Jump to content
Join the Unexplained Mysteries community today! It's free and setting up an account only takes a moment.
- Sign In or Create Account -

What I Would Wish Away







What I Would Wish Away

I do not believe that wishes come true.  They are something we long for and would wish things were different.  However, reality can be harsh so as much as we would love for things to be different, well, it won’t happen.    Not because it is impossible, but well, we are not a rational species, though we do struggle to be.  Our fears. and instinctive desires can have such a hold on us that we can’t seem to do much about it if any number of issues get a hold of us.  It brings death to many, or if not death great misery for all involved.

Like many families, my family has its share of addiction issues and we have suffered loss over it.   Siblings, nieces, and Nephews, friends as well have all died because of addictive behavior that cannot seem to be broken.   The pain and suffering for all are so common that it can be easily overlooked.  It is the unusual, the flashy that gets our attention, not the boring, painful, evil, of addiction to drugs and alcohol. 

All you can do is watch helplessly while loved one’s crash and burn.  Often being in a state where they may not even know that they need help.  These addictions, with all the tragedy, are everywhere.  In families, in churches, monasteries, and big time in the military.

So yes, if I had a wish, I would wish that alcohol and addictive drugs would simply disappear.  Or our need for them would be overcome by all. 

When I was in the Navy I drank quite a bit.  When I was in New Zealand in 1970 on my way to Antarctica, it got really bad.  I remember going to parties after the clubs would close (they closed at 10 p.m.) and go to different homes for the parties.   I can’t say that I enjoyed them, but I did have a high tolerance for alcohol back then.  We would pass around bottles and drink it straight down.  Whiskey, vodka, rum, one after another, and just gulp it down.   I also noticed the amount of violence that was present there as well.  So no, I did not have a good time.  I wonder how many sailors and soldiers really do have a good time, or is it just from loneliness? 

Yet, I did not become addicted.  Carl Jung stated that alcohol is called “Spirits” for a reason.  When high it is great, but for some reason, it never touched me actually on the soul or spirit level.   I do believe this happened because I also had a deep relationship with God/Jesus, but still in conflict.   When I was touched by God, it simply went deeper, without the hangover or the poisoning of the body.  So I do not judge addicts, because without that grace I have no doubt that I would have been much worse than most, and most likely be dead.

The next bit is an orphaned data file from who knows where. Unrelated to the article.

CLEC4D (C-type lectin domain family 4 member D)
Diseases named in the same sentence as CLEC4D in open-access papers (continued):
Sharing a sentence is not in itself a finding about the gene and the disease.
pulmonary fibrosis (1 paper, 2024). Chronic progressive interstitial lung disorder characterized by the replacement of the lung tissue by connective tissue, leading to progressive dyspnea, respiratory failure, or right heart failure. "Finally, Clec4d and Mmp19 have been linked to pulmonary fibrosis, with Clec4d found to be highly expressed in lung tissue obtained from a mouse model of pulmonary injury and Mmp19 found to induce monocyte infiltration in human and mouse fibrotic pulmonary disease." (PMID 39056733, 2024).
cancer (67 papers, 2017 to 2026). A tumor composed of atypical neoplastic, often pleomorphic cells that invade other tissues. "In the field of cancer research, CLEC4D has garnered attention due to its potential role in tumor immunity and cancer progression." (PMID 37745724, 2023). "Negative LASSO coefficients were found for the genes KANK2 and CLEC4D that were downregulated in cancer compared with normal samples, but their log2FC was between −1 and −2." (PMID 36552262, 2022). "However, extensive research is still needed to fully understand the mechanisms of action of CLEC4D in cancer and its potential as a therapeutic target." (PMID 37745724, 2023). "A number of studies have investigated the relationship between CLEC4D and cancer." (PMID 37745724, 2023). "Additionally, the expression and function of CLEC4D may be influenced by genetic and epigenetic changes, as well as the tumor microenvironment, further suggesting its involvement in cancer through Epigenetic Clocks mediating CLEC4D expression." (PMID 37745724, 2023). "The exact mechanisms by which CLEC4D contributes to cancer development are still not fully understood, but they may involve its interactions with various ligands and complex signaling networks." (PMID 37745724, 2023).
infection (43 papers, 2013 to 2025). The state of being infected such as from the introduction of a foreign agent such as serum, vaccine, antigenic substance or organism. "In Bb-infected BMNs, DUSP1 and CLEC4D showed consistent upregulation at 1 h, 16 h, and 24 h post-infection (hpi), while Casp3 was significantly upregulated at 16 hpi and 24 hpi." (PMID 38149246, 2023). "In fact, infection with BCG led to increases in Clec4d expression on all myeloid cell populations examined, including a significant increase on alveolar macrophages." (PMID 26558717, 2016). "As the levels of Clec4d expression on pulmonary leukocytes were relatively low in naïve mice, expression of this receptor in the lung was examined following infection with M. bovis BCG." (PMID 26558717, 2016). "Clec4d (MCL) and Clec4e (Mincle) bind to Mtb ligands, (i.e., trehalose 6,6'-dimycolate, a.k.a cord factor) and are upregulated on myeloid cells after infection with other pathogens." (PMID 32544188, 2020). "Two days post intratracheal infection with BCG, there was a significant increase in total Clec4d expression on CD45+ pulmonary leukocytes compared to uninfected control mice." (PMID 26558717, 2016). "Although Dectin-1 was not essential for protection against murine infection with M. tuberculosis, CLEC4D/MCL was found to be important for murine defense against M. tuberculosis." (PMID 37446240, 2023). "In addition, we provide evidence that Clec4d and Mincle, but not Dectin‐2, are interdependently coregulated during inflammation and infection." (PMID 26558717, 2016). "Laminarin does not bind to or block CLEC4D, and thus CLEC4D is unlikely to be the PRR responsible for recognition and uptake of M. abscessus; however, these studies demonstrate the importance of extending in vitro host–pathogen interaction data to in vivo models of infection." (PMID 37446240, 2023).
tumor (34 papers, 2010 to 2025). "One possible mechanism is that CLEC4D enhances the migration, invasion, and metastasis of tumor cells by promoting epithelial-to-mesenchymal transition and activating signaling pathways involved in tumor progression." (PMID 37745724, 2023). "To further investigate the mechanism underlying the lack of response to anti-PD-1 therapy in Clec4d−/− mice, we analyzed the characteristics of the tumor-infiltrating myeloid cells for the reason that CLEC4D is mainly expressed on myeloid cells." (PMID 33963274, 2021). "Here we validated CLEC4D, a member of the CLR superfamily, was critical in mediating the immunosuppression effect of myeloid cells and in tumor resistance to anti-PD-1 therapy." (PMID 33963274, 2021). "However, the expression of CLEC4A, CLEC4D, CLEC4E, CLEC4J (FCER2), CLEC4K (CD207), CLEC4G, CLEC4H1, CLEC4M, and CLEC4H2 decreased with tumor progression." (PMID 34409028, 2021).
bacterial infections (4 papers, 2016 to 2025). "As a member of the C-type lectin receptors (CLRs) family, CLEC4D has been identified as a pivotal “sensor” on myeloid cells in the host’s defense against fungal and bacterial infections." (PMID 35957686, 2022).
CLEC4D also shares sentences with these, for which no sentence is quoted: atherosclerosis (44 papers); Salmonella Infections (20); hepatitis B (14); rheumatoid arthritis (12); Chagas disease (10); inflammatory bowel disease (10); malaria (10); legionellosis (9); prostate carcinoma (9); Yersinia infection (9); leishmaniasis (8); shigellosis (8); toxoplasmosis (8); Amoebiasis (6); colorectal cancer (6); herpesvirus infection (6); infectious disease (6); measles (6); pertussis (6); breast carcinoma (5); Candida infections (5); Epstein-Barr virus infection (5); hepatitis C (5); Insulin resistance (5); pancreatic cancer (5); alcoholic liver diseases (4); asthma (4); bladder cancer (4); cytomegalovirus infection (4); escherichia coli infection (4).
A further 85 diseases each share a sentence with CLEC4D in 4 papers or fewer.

The hardest thing to do is to come to the conclusion that if a family is an addict, there comes a point in time when it becomes apparent that what was considered helpful is in fact the opposite.   It is stepping back that is the problem.  I have sweated blood over this.  There are young people in the generation after me, that I loved, who have died.  I suppose it is my faith that gets me through it, and prayer for my loved ones and all who are addicted that helps.  I have seen the power of prayer, but there are times when one has to trust, pray, and know that no matter how tragic the ending, God is still present, and loving those with whom we love deeply, have died. 

The weight of lost loved ones can be very heavy, but love lightens it because it is love that allows us to never give up, or to become bitter, but to live in hope even if our hearts are shredded and bleeding.  Jesus never gave up, no matter the level of suffering, and he calls for all not to become bitter or cynical.  There is no pie in the sky about this.  God is with us in the pain and suffering with us.  It will not be taken away, for to do so would be to override the freedom of those whom we love.  Judgement is not from us, we are called to love just as Jesus did, and He bore the suffering and, in the end, rose victorious. 

To admit that one is powerless is not what many think.  It empowers us to do what needs to be done out of love and care, trusting in the grace of God.  In this life, there are many trials, but in Christ Jesus we are victorious. -BrMD



Recommended Comments

There are no comments to display.

Create an account or sign in to comment

You need to be a member in order to leave a comment

Create an account

Sign up for a new account in our community. It's easy!

Register a new account

Sign in

Already have an account? Sign in here.

Sign In Now